Stanford Big Earth Hackathon focusing Wildland Fires

This year’s Big Earth hackathon is focused on addressing the multi-faceted, highly critical and challenging topic of wildland fires. We have identified three focus areas, described below, that are particularly important and have potential for innovative data-driven solutions. Teams can define projects in any of these areas, or at the intersection of one or more areas.

Equity/Fairness

Wildland fires affect many different segments of the population. Impacts range from injuries, or even death, to property loss or damage, from dislocation to temporary or long-term health impacts, both directly or indirectly. In this focus area, you are challenged to find which groups are affected by the risk, occurrence and recovery from wildland fires and to what extent. You may extend your study by looking at what strategies/policies could be put in place to promote equity and fairness.

Prediction/Analysis

In recent years, wildland fires have become both more prevalent and more devastating. The fire season and fire regions are also shifting. In the meantime, more and more people live in the wildland-urban interface where the risk of fires is higher.  In this focus area, you are asked to consider related questions, such as: which communities, areas, and structures in California are at greatest risk of wildfires now and in the future; what are the health impacts of smoke, both near and far-field; and what is the efficiency of existing evacuation routes and response efforts?

Mitigation

Current mitigation strategies for wildland fires include controlled burns, public safety power shutoffs, removing fuel in at-risk areas, and others. In this focus area, you are asked to shed light on which are the most effective and efficient mitigation efforts for wildland fire risk. Are traditional efforts effective or are their better alternatives available? Another way of formulating this quest: can you advice on what mitigation strategies can give communities, or California as a whole the “best bang for the buck”?

View full rules

Prizes

$10,860 in prizes

First Place Project

Each member of the First Place team will receive an Xbox from Microsoft. Xbox will be shipped to address provided by each member of the winning team.

2nd Place Project

Each member of the 2nd place team will receive a Amazon Gift card worth $40.

Third Place Prize

Each member of the 3rd place team will receive an Amazon gift card worth $25

AI For Earth Challenge

Microsoft’s AI for Earth program is dedicated to supporting the application of artificial intelligence and machine learning technology towards tackling Earth’s most pressing environmental challenges. AI for Earth is sponsoring a special prize during Big Earth Hackathon: Wildland Fire Challenge for the best project using Azure to better monitor, model, and ultimately manage wildfires. The winner will receive:

$5,000 of Azure credits to continue to build their solution
Inclusion in the AI for Earth grantee program, including access to educational materials and technical support from Microsoft engineers and data scientists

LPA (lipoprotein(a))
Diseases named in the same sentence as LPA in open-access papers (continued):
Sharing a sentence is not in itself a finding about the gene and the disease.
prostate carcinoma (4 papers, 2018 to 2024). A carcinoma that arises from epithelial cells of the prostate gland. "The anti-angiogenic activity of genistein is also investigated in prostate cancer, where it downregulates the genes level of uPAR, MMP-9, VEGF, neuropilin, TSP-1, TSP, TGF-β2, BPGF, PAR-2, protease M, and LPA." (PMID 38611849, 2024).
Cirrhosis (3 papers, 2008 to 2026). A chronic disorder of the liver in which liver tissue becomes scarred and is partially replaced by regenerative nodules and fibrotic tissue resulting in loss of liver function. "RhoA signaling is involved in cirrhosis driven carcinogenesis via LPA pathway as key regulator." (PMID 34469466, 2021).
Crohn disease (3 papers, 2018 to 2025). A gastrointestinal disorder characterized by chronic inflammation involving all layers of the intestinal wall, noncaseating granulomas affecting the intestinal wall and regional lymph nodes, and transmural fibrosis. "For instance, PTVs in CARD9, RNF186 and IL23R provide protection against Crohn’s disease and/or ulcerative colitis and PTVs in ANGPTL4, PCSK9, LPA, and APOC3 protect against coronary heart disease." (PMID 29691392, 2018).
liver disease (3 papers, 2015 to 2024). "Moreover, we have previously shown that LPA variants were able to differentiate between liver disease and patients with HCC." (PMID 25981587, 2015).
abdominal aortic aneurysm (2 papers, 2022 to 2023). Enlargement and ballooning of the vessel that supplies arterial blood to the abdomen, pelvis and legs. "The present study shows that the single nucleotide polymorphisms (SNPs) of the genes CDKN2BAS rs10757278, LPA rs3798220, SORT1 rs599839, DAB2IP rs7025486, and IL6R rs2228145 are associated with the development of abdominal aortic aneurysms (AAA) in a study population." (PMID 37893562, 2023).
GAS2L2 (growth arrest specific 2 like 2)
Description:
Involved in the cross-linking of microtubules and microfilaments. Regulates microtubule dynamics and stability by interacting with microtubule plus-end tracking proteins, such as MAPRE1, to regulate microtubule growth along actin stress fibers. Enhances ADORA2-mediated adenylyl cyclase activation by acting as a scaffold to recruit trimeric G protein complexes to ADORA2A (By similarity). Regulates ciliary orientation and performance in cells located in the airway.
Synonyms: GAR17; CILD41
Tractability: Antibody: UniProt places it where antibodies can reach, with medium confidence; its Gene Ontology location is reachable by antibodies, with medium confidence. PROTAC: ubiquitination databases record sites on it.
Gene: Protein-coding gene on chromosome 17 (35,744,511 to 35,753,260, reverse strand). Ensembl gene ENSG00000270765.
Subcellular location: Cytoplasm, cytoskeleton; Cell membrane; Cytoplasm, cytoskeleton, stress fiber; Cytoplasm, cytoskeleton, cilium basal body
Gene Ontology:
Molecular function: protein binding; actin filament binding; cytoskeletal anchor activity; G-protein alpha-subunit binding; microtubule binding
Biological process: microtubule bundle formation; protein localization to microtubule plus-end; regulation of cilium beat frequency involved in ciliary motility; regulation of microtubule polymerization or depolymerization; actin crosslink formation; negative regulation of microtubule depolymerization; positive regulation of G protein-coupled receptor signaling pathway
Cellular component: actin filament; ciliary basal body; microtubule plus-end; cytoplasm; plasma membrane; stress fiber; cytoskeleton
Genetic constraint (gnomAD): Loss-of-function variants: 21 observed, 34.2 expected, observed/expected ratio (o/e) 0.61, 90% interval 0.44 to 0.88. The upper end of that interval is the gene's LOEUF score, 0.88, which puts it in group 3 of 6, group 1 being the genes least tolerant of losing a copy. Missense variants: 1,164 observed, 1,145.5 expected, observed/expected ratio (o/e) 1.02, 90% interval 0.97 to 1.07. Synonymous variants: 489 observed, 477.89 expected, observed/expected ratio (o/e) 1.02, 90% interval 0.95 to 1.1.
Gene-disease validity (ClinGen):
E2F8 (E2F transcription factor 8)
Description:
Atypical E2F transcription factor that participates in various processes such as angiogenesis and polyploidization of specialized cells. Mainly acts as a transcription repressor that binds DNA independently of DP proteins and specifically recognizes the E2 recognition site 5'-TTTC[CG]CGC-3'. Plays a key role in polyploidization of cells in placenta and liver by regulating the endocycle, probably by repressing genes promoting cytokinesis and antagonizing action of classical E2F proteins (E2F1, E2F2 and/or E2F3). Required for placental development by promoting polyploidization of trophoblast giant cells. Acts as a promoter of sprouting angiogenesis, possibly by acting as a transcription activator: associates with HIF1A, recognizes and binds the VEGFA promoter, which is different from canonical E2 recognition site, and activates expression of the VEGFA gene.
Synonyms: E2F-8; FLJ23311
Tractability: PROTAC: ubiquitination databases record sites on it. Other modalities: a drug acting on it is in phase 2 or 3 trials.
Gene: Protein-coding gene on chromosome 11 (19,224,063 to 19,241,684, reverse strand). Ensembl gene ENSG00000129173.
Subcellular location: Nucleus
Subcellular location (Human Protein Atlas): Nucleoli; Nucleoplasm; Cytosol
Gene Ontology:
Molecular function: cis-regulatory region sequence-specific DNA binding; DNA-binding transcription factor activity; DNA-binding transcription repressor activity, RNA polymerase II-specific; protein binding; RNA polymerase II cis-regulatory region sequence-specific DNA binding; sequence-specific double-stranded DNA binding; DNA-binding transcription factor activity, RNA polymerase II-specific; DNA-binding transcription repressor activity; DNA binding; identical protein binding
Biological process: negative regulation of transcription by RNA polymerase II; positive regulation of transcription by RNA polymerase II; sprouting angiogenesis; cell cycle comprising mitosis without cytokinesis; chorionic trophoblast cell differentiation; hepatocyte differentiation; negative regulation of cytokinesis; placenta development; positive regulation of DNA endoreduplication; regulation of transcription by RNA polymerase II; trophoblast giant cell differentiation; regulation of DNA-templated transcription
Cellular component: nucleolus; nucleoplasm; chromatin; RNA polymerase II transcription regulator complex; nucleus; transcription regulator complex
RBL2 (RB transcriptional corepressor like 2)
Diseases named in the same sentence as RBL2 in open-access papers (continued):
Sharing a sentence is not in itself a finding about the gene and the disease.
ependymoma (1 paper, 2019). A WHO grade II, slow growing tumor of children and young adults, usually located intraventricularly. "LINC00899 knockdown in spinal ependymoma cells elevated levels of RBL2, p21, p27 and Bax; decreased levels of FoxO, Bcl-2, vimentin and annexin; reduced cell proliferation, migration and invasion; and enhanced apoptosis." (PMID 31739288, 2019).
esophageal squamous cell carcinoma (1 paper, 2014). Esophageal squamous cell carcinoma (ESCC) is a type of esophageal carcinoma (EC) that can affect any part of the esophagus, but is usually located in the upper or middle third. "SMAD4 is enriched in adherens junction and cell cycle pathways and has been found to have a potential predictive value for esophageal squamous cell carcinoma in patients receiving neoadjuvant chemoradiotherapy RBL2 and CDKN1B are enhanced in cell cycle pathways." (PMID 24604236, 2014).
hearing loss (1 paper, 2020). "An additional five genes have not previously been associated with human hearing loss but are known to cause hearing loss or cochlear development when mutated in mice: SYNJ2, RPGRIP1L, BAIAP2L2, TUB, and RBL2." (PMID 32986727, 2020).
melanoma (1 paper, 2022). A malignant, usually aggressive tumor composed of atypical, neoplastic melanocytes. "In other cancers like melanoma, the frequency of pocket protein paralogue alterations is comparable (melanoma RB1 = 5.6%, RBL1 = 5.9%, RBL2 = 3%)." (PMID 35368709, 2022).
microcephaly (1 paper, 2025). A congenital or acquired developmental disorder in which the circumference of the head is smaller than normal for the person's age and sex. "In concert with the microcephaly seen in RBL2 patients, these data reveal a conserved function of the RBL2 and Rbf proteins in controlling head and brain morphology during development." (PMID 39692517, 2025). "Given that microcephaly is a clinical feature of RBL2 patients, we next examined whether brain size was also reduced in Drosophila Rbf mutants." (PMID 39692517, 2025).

Provided there is good project progress, the winner will receive:
- An invitation to attend the 2020 Microsoft AI for Good Summit

- The opportunity to feature their deliverables on the AI for Earth Grantee Gallery

Data Science Summer Continuation Prize

For the project identified as the best use of data science and well suited for continued work this summer, the Data Science Institute will provide a $1000 stipend to each team member (i.e., up to $4000 total for a team of four) to continue their hackathon project over the summer. The winning team will present their updated progress at a virtual symposium in September.

Devpost Achievements

Submitting to this hackathon could earn you:

Eligibility

  • Only Stanford affiliates (undergraduate or graduate students, alumni, or postdocs  are allowed to participate in this inaugural event)
  • Teams of 1-4 people
  • Must be registered via bigearthhacks.stanford.edu website

Requirements

Project descriptions and hacks must be posted to devpost prior to 10am on Monday, June 1.

Judges

Maria Cacho

Chris Field

Chris Field

Margot Gerritsen

Margot Gerritsen

Stace Maples

Stace Maples

Sandy Robertson

Sandy Robertson

Martin Von Raeafeld

Martin Von Raeafeld

David Shew

David Shew

Michael Wara

Michael Wara

Judging Criteria

  • Problem Definition
    How precise or relevant is this project to a real world problem or opportunity? How interesting is the problem being solved?
  • Creativity / Innovation
    This is the heart of a hackathon: a fun, dynamic environment where participants aren’t afraid to create projects that make you say “wow” and tell your friends/colleagues about it.
  • Impact and Project Accomplishment
    How revolutionary is the solution proposed by the project? Beauty is more than skin deep here: what has the team accomplished?
  • Robustness/Confidence
    How robust is the project result? Are the results generalizable for other cases/scenarios? Are there an biases inherent in the analysis/model/framework?
  • Project Presentation
    How compelling is the overall project presentation? Being able to pitch and present the problem is an important part of the hackathon: convincing the audience of the relevance of the project solution